Posted by: mulrickillion | November 13, 2011

Obama at APEC summit: China must ‘play by the rules’

11-13-2011 6-18-11 AM

"I’m very proud of the leadership America has shown in the past, but I also don’t want to underestimate the leadership we’re showing now," President Obama said on day one of the summit. Emmanual Dunand / AFP/Getty Images

By David Nakamura, Nov 12, 2011 —

HONOLULU — President Obama moved quickly Saturday to project the image of renewed American leadership in the Asian Pacific, announcing broad agreement on a multi-nation free-trade pact and warning China that it must “play by the rules” as its international influence increases.

On the first day of the Asia-Pacific Economic Cooperation summit here, Obama sketched out his administration’s vision of an expanded U.S. role, telling a ballroom of hundreds of business leaders that the newfound engagement is a “reaffirmation of how important we consider this region.”

“On the business side, this is where the action’s going to be,” Obama said. Later, he added, “I’m very proud of the leadership America has shown in the past, but I also don’t want to underestimate the leadership we’re showing now.”

11-13-2011 6-26-07 AM

Chinese President Hu Jinta told business leaders, "China will work hard to turn itself into an innovation-driven country … so we can transition from ‘made in China’ to ‘created in China.’ " Chinese President Hu Jintao participates in the APEC chief executive summit. Jason Reed / Reuters..

Yet even as Obama sought to establish U.S. primacy, his Chinese counterpart, President Hu Jintao, offered a competing vision for regional growth — one with dynamic Chinese markets and improving internal business standards as the driving engine.

“China has huge market potential and capital,” Hu told the same business leaders. “China will work hard to turn itself into an innovation-driven country . . . so we can transition from ‘made in China’ to ‘created in China.’ ”

Their comments came hours before the two presidents held a bilateral meeting, at which Obama stressed that cooperation between the two powers was “vital to the world.”

Although Hu said he was confident the countries could work constructively based on “mutual respect and mutual interest,” reporters allowed into the room for the opening remarks noticed that the Chinese leader did not look at Obama while either spoke.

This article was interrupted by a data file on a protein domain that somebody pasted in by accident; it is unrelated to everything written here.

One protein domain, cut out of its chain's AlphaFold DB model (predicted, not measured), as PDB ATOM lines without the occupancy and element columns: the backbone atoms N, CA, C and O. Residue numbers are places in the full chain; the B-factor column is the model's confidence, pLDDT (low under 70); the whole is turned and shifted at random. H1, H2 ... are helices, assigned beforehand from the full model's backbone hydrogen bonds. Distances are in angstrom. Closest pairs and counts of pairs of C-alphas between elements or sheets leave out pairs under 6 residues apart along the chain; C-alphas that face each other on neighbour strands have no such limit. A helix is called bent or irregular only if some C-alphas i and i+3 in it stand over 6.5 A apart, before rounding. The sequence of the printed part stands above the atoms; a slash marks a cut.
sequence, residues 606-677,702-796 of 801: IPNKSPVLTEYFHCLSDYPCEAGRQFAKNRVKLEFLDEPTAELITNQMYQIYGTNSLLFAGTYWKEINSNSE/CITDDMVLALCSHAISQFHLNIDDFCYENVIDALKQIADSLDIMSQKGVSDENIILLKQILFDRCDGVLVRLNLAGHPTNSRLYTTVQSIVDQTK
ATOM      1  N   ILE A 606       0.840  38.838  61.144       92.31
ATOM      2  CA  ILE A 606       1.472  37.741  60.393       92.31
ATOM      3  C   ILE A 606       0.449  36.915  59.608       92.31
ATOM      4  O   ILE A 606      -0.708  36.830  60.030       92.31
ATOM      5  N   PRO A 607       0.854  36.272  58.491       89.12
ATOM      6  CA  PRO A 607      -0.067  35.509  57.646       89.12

After the meeting, Michael Froman, a U.S. deputy national security adviser, told reporters that the president was clear with Hu that the American business community is “growing increasingly impatient and frustrated with the state of change in China economic policy and the evolution of the U.S.-China economic relationship.”

Froman added that Hu “heard the message and understood the implications of it.”

11-13-2011 6-36-29 AM

U.S. trade representative Ron Kirk consults Secretary of State Hillary Rodham Clinton before an APEC ministerial meeting. J. David Ake / AP.

The early political maneuvering set the tone for what is expected to be ongoing competition for influence with China during Obama’s nine-day trip through the Asia Pacific, which includes stops in Australia, to announce a new military partnership, and Bali, Indonesia, for a regional security summit.

Early Saturday, Obama hailed progress on the Trans-Pacific Partnership, a free trade agreement with eight other nations that his administration has said will help create jobs as it opens foreign markets to U.S. exports.

He said the United States and other countries — Brunei, Chile, New Zealand, Singapore, Australia, Malaysia, Peru and Vietnam — reached broad agreement on the pact and are aiming to have legal language for the framework in place by next year. Japan, which has announced its intention to start discussions on joining the partnership, was not involved in Saturday’s meeting.

“With nearly 500 million consumers between us, there is so much more we can do together,” Obama said. . . .

Obama at APEC summit: China must ‘play by the rules’ – The Washington Post

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